Kids and Hydration
Nicolett Weston, FNP
Corvallis Family Medicine
Fall sports start up in less than a month and it seems that we start to
hear stories about heat stroke and the grueling practices these kids endure
in the end of summer heat. As we head in to the hot days of August and
many of our young athletes are finishing summer activities and getting
ready for fall sports it is important to review their nutritional needs.
You probably thought to yourself, greens, proteins and other healthy foods.
Surprisingly, the most important part of any young athlete's diet
isn't what they eat, it is what and how much they drink. As I walked
around the divisional swim meet this past weekend, I heard parents begging
their kids to hydrate between their events. I also have to practically
place the fluids in my kids' hands and tell them "drink this."
Hydration before, during and after exercise is especially important for
preadolescent children because they have special fluid needs compared
to adults or even teenagers. As a parent of younger children, I feel they
never ask for fluids and I constantly have to remind them, but I think
that older kids and teens can be just as challenging. We often don't
feel thirsty even when we're dehydrated, so it's a good idea to
drink water regularly even if you aren't thirsty.
As children exercise, their muscles generate heat, raising their body
temperatures. When the body gets hot, it sweats. The evaporating sweat
cools the body. If the child does not replace the water lost through sweating
by drinking more fluids, the body's water balance will be upset and
the body may overheat. One of the most important functions of water is
to cool the body. To keep from becoming dehydrated, your child must drink
fluids before, during and after exercise. Kids from ages 5 to 8 years
old need about 5 glasses of water a day and 6 glasses a day for kids 9
to 13 years old. Kids 14 to 18 years old need about 7 glasses a day and
adults need 8-10 glasses a day which is about 2 liters. Females generally
require a little less. However, these are baseline recommendations and
do not take in to account your child's activity level, temperature,
or what type of sport or equipment they may be using. Water and low fat
milk are the best options. They quench your thirst without giving you
all the sugar and additives found in fruit drinks and juices, soft drinks,
sports drinks and flavored mineral waters. However, to promote fluid intake
in kids, fluids containing sodium such sports drinks have been shown to
increase voluntary drinking by 90% and prevent dehydration compared to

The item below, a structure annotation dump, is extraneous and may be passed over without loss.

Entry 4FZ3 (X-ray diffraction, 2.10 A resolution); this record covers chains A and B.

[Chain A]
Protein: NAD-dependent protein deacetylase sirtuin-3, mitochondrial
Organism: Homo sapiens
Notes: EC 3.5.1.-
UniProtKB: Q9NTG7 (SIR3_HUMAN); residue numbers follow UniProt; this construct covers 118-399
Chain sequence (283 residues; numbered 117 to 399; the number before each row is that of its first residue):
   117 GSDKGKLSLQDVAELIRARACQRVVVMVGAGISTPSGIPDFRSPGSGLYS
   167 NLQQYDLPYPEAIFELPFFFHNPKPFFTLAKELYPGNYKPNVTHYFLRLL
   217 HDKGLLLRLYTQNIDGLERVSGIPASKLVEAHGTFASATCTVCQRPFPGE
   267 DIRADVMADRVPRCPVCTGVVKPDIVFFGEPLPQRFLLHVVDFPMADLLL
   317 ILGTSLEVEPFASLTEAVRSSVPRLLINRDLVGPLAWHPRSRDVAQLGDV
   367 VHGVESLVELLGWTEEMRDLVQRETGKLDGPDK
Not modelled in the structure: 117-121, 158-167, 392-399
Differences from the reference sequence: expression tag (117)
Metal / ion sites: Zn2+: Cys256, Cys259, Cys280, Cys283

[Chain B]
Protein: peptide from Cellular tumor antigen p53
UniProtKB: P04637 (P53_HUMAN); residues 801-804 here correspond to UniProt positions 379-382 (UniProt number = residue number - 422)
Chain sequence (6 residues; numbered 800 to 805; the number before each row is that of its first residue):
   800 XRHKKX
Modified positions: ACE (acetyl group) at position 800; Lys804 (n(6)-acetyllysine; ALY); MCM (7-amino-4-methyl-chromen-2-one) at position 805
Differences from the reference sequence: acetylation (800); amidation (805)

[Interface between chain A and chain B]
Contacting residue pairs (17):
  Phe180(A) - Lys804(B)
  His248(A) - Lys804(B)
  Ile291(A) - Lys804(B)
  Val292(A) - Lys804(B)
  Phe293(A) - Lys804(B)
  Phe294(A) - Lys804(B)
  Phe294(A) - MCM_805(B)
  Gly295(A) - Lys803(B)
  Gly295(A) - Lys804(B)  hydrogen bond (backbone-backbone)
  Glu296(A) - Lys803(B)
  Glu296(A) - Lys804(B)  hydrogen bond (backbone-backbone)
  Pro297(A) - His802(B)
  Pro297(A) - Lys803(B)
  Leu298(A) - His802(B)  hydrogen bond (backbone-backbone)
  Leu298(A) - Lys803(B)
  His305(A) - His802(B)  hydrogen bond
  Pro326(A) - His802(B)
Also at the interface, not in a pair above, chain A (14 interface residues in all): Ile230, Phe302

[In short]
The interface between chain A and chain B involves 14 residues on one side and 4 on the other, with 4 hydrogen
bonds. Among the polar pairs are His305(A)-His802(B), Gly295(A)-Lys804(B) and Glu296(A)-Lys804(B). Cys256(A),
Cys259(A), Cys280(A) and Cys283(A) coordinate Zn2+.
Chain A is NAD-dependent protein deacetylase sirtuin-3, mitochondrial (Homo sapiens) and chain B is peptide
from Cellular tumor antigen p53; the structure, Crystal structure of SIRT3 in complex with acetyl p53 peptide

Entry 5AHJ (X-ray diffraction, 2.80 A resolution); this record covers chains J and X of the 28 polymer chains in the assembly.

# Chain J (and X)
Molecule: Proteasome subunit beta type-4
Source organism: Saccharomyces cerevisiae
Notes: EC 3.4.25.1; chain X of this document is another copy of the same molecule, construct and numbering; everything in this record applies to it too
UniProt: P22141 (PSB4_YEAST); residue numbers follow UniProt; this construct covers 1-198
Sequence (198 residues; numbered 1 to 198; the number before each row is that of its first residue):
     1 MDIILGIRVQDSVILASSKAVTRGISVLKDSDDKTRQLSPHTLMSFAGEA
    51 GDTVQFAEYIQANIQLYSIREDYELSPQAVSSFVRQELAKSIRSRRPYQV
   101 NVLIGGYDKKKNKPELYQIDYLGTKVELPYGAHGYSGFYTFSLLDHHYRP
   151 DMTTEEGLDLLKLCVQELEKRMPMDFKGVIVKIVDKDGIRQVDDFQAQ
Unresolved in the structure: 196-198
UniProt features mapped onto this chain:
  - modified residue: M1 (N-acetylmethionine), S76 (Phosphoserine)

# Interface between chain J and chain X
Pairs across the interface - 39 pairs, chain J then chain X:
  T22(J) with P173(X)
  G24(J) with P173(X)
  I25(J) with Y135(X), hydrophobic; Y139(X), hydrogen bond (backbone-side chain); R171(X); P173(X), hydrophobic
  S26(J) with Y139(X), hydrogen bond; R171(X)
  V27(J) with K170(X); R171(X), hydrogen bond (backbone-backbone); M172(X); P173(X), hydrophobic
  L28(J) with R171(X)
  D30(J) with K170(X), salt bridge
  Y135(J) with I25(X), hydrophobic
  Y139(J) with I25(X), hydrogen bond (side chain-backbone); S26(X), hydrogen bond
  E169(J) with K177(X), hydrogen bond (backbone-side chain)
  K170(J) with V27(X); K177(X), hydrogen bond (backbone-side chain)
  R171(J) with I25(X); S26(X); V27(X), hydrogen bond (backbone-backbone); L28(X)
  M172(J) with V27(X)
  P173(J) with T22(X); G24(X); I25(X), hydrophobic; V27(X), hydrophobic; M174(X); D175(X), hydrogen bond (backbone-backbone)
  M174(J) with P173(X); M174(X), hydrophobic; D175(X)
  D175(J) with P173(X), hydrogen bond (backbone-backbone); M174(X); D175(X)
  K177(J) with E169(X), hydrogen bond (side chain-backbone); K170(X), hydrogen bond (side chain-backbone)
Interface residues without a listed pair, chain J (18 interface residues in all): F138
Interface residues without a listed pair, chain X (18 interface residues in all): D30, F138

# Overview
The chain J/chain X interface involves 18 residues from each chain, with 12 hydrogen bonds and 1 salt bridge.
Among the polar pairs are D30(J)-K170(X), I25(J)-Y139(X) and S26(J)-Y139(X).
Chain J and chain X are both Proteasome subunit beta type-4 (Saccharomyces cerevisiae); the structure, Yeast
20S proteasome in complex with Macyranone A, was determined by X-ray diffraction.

drinking plain water. To ensure that your child is drinking enough, you
should see that he or she drinks before, during, and after activities.
Drinking fluids prior to exercise appears to reduce or delay the detrimental
effects of dehydration. One to two hours before exercise it is a good
idea to drink 4-8 ounces of cold water, and again 10-15 minutes before
practice or the event. It is also helpful to incorporate fruits in the
meal or snack prior to the practice or event as they contain high quantities
of water as well. During sports, young athletes need to drink every 20
minutes. This is when a sports drink might be a good option, especially
if the event is going to be constant exercise for over an hour. For example
if your child weighs around 80-90 pounds, 5 ounces of a sports drink would
be recommended. If your child is closer to 130 pounds, 9 ounces would
be recommended. Otherwise, water any time the child feels thirsty and
children should have the ability to drink whenever they want and not to
wait until they are told to take a break. It is also important to adjust
the fluid needs of children according to the weather, the amount of equipment
worn, and practice duration and intensity. After exercise it is important
to hydrate as well. Post-exercise hydration should aim to correct any
fluid lost during the practice and help the body recover from sports.
I encourage young athletes to drink low fat chocolate milk or specially
formulated sports drinks
containing protein and carbohydrates that are available. Not only do they
hydrate, but the protein helps the body recover from exercise by enhancing
muscle repair, and the carbohydrate replenish glycogen stores in muscles,
which are a source of fuel during prolonged exercise of an hour or more.
Within two hours after exercise it is important to make sure the young
athlete drinks 20-24 ounces of fluids for every pound of weight lost.
This is also a good time to make sure to incorporate fruits and vegetables
in to the post exercise meal or snack due to their high water content.
Some other tips to help kids drink more water include keeping chilled
water in the fridge or easily accessible. Try flavoring the water with
lemon, fruit, or mint and use attractive or easy to use containers. If
your kids are busy like mine, maybe putting the water bottle in their
hand is a great hint as well. I love this time of year and enjoy watching
our young athletes compete. Let's help them stay hydrated, be safe,
prevent injuries, and make healthy choices.
Questions and or comments regarding this week's health column please
contact Nicolett Weston, FNP at Corvallis Family Medicine, a Marcus Daly
Memorial Hospital owned clinic, 1037 Main Street, Corvallis, MT 59828.
Working together to build a healthier community!